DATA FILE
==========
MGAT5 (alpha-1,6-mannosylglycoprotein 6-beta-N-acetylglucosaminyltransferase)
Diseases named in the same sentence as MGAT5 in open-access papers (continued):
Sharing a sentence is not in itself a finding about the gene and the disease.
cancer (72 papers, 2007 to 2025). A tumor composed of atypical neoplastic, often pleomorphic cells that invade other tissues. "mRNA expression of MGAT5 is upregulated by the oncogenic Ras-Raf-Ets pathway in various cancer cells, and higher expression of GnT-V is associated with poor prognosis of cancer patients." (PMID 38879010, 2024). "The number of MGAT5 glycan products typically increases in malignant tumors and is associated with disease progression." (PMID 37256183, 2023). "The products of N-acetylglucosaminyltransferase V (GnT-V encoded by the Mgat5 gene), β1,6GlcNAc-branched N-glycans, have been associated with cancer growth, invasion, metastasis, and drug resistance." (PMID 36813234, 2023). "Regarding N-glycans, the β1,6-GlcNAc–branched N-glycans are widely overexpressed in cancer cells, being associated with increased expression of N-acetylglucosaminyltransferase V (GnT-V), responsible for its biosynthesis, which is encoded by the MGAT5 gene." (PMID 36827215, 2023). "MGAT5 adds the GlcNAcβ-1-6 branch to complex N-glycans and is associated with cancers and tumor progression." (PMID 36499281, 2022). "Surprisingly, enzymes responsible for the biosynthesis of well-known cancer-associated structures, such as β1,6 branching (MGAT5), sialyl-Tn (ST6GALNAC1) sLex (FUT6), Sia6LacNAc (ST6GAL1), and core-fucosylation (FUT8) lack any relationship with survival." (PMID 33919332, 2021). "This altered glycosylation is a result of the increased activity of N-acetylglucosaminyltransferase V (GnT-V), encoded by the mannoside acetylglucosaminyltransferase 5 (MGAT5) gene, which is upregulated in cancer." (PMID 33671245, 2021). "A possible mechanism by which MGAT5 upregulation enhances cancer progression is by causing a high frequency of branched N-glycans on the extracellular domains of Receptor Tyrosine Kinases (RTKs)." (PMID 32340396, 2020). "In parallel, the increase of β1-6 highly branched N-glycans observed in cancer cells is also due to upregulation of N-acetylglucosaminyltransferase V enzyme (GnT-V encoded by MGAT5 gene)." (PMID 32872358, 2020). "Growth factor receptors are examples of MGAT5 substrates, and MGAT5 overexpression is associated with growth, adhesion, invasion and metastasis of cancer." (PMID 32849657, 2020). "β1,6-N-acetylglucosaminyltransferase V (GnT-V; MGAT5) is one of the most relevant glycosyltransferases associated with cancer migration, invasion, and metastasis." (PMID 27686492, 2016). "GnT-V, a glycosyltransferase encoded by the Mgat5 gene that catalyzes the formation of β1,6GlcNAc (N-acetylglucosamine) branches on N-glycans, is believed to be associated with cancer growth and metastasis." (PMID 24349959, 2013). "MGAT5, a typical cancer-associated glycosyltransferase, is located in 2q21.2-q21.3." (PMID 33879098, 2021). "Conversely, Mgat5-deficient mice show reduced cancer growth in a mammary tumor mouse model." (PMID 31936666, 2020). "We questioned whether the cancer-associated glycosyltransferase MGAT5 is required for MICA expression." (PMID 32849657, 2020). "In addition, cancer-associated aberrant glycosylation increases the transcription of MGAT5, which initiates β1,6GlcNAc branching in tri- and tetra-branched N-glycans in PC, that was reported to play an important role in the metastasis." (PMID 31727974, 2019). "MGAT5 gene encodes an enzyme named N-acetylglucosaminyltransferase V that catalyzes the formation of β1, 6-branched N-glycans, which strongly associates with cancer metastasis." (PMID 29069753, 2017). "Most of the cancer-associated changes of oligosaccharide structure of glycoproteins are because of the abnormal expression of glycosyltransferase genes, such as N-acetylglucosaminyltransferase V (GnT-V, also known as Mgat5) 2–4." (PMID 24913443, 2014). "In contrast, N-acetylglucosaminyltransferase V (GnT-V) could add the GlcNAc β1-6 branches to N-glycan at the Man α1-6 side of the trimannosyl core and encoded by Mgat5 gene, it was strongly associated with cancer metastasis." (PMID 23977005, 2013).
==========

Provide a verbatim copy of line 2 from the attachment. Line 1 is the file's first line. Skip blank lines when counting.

Diseases named in the same sentence as MGAT5 in open-access papers (continued):